Horse Biological name

Biological horse name

Only one sample name is given for circles comprising several horses. British, -, short-snouted seahorse, seahorse, short-snouted seahorse. Biological passport" the scientific behind the horse. Drug doping can quickly vanish from the horse's veins and make their use impossible to detect with conventional test procedures within a few acres. The work with complete, intact nucleic acid (the part of genetic material responsible for genetic expression) is a sensitive job that requires immediate, sophisticated and high-tech lab environments rare in a horse shed.

However, in France, researchers have managed to penetrate the secret stories of drug use that RNA from equidae can uncover, and their techniques could soon result in new drug testing techniques that can uncover even the most secret cases of drug use. "As Ludovic Bailly-Chouriberry, PhD, Laboratory Manager of the LCH Laboratory, in Verbires le Buisson, said, "We have devised a methodology that allows us to use commercially available RNA sampling kit for the production of horse RNA so that we can precisely quantify genetic information within single horse individuals over the long run.

In essence, this means working with a horse's "biological passport" - a recording of his lectures made through the "mics ", the arm of scientific practice that refers to concepts ending with the extension-comics. Biological passports are built on the idea of comparing a horse's own biological story, said Bailly-Chouriberry.

This applies in particular to genetic fingerprinting. When a horse unexpectedly shows a change in genetic information, this could indicate a possible drug use. Mr. Bailly-Chouriberry and his colleagues adopted a basic RNA specimen collection set that benefited from a specific tubing for storage of the patientÂ? own plasma. He also said the kits included an extracellular RNA purifying system that the scientists genetically engineered to work effectively with horse heifers.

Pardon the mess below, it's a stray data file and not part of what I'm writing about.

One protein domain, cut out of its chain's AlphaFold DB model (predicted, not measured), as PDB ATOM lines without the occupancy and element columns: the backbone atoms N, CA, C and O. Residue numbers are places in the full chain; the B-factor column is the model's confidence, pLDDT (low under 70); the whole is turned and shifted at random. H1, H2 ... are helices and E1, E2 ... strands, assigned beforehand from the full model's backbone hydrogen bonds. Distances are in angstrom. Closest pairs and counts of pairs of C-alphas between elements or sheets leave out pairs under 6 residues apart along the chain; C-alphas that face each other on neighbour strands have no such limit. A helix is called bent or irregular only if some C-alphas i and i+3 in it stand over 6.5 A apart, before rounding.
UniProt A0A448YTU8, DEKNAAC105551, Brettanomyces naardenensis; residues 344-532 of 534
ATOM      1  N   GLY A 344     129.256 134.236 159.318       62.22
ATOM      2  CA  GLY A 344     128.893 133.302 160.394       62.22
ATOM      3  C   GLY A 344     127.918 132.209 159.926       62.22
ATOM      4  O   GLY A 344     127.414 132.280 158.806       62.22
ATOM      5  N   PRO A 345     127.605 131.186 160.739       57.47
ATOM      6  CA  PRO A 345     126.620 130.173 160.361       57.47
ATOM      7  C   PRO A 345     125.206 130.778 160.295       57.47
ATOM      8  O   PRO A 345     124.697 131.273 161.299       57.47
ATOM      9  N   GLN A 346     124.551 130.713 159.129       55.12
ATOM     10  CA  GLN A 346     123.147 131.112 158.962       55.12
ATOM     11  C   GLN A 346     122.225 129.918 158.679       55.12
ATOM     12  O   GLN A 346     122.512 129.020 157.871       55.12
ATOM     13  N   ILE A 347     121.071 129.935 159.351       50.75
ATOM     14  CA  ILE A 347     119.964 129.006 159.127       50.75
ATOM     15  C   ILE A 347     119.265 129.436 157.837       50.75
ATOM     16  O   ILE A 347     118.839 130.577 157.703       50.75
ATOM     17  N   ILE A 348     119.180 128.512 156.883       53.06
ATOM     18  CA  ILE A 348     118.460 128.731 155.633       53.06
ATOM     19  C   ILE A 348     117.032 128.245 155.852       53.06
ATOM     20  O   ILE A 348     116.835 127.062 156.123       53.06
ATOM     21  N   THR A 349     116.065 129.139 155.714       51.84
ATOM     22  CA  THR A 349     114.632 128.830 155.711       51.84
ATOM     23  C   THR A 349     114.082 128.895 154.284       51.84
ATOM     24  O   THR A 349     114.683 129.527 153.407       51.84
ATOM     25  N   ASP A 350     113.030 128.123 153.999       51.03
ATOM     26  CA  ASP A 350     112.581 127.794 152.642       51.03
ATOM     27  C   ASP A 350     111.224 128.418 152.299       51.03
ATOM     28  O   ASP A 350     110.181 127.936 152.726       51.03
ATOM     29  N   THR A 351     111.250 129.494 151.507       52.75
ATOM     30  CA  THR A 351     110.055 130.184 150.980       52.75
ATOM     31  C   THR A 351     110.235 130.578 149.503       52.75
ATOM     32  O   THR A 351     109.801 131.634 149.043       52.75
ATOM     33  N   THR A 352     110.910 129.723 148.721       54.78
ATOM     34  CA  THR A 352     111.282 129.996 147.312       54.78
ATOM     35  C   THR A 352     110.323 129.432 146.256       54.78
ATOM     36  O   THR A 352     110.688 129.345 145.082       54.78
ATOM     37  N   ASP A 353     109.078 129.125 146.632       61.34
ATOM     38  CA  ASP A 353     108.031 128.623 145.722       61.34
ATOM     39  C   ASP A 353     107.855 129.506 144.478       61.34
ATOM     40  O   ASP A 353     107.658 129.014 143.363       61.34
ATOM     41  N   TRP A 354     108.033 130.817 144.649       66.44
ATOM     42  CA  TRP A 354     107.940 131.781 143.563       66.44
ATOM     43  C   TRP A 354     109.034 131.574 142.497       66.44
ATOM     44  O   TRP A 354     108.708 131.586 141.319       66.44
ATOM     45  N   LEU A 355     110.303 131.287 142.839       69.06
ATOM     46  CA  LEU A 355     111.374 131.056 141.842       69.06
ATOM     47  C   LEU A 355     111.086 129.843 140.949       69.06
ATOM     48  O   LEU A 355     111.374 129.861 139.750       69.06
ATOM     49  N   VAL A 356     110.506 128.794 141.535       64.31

They later determined that they had to addition an extra cleaning stage after extracting to keep the specimen clean for tests, Bailly-Chouriberry said. In addition, they tried optimum horse RNA harvesting and storing techniques, he said. Her research showed that vets should fill the vials to the maximal capacitance (2.5 mL) and keep them at 4°C during transportation to obtain RNA materials in adequate amount and grade for anti-doping tests, and then at -20°C until analysed.

Under these circumstances and after the detailed technological modification identified by the research group, the commercial available test kits can be used safely in equine applications. The right sampling techniques call for special instruction of the practising vets, Bailly-Chouriberry continues.

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